In “Under 5 Minutes” Steve Martin shows you how to use Final Cut Pro X’s automatic retiming option in combination with optical flow analysis to achieve great looking Slow Motion video effects.
This example shows how a higher fps clip can be used in a lower fps project in conjunction with speed change transitions, and how the transition can be smoothed out by utilizing optical flow in the video quality section.
Welcome to Final Cut Pro X in Under 5 Minutes. I’m Steve Martin from RippleTraining.com. Today I want to show you where Final Cut Pro really shines in comparison to other editing apps. If I can sum up Final Cut Pro’s awesomeness in one word, it would be metadata. In this episode, I’m going to show you how smart collections can help you organize your footage in a matter of minutes.
I’ve just returned from vacation with a bunch of footage and I want to create a video that people will actually want to watch. But first, I’ll need to organize my library so I can quickly find the clips I want to use.
This event contains all the clips I imported from my GoPro camera. There is no organizational structure; just a data dump of both video and still images.
Using a few smart collections, I’m going to turn this chaos into order.
Start by selecting the Event, then press Option-Command-N to create a smart collection. I’ll name this smart collection “Photos”. I’ll press Option-Command-N to create a second smart collection and name it “Video”.
Let’s edit the Photos smart collection by double-clicking. The Filter HUD appears. From the rules popup in the upper right, choose “media type”, then chose “Stills” from the media menu. Choosing Stills imposes a strict filter on the collection so that only still images, in this case photos, appear whenever I select this collection in the event. You can think of smart collections as saved searches based on the rules you define in the HUD.
Let’s edit the video smart collection by double-clicking, then choosing Media type from the menu. By default, video with audio is the rule, so only video clips with audio appear in the smart collection. However, you can set the criteria to locate only video clips or only audio clips. I’ll set this back to Video with Audio.
Now I have two separate smart collections, one containing just my photos, and one containing just my video. Using a few more smart collections we can drill down even further to have Final Cut show me only the video clips I want to see.
One of the things that I love about Final Cut Pro X is how fast you can skim over an entire library of content looking for material. At this stage I’m not interested in creating selection ranges, only locating and tagging clips that I might want to use in my project.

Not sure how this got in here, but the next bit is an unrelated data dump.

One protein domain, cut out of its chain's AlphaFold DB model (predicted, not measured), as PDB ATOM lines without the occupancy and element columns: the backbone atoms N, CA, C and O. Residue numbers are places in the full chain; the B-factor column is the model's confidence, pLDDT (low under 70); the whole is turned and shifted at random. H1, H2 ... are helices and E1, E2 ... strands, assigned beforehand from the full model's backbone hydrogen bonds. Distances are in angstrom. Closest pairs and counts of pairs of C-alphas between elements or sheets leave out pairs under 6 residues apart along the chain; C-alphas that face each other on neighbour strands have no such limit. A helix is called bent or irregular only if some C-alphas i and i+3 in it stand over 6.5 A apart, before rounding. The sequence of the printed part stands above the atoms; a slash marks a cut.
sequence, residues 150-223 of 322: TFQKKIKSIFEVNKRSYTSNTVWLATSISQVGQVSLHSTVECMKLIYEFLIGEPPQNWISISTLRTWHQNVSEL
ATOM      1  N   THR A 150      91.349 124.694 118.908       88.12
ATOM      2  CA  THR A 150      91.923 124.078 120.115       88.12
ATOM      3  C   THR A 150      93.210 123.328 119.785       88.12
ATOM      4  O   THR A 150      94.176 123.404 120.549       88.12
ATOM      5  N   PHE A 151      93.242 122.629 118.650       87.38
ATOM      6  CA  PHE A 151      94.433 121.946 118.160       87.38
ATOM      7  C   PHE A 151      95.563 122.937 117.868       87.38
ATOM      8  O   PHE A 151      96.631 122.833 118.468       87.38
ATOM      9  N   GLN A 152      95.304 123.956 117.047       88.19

So with my finger poised over the F key, I’ll skim over a clip, and if I like it, I’ll press F to tag it as a favorite. I’ll keep doing this, skimming over each clip, looking for interesting content and pressing F when I want to tag it.
To see all your favorites, select favorites from the Filter menu. The one thing I don’t like about this filter is that it’s a global search return. That is if you’ve favorited photos or audio clips, they will also appear in the search. Also, many times I forget to reset this filter back to all clips and for a few seconds I’m wondering where all my clips went. Am I the only one this happens to?
Anyway, I have a better solution and it involves creating another smart collection. With the video smart collection selected, press Command-D to duplicate it. No sense creating one from scratch if you don’t need to; I’ll remove the word “copy” and add the word “favorites”. Double-click the smart collection to open the HUD. From the rule pop up, I’ll choose “ratings”. Now this smart collection is defined by both its media type and its ratings rule and only video clips with audio that have been rated will appear in this smart collection. Any other clip types that have been rated will not appear.
As I skim over these favorites, I see shots of my son Andy, my daughter Rachel, their friends etc. I want to create collections that separates these clips by subject. I’ll select these shots of Andy, then press Command K to bring up the Keyword HUD, enter Andy in the keyword field, then press Return to tag them. I’ll do the same for Rachel, selecting her clips, then tagging them.
In the Event there are now separate keyword collections for Andy and Rachel, that when clicked on, will only reveal those clips. While that’s certainly useful, there are times when I want to see all my favorite subjects in one collection. I’ll Double-click to on the Video Favorites collection to open the HUD then add a Keyword rule. All the Keywords that have been used will appear at the bottom of the rule. In this case both Andy and Rachel Keywords are checked and now only Andy and Rachel favorited clips will appear in this collection. Here’s what’s really cool; if I want to see just Andy clips, I uncheck Rachel. If I only want to see Rachel clips I uncheck Andy. And, if I don’t want any filtering based on keywords I simply turn off the filter.
Click the Subscribe button below. If you have an idea, comment or suggestions, leave those below as well. Go to RippleTraining.com for fast, professional training on Final Cut Pro X, Motion, and DaVinci Resolve from industry professionals.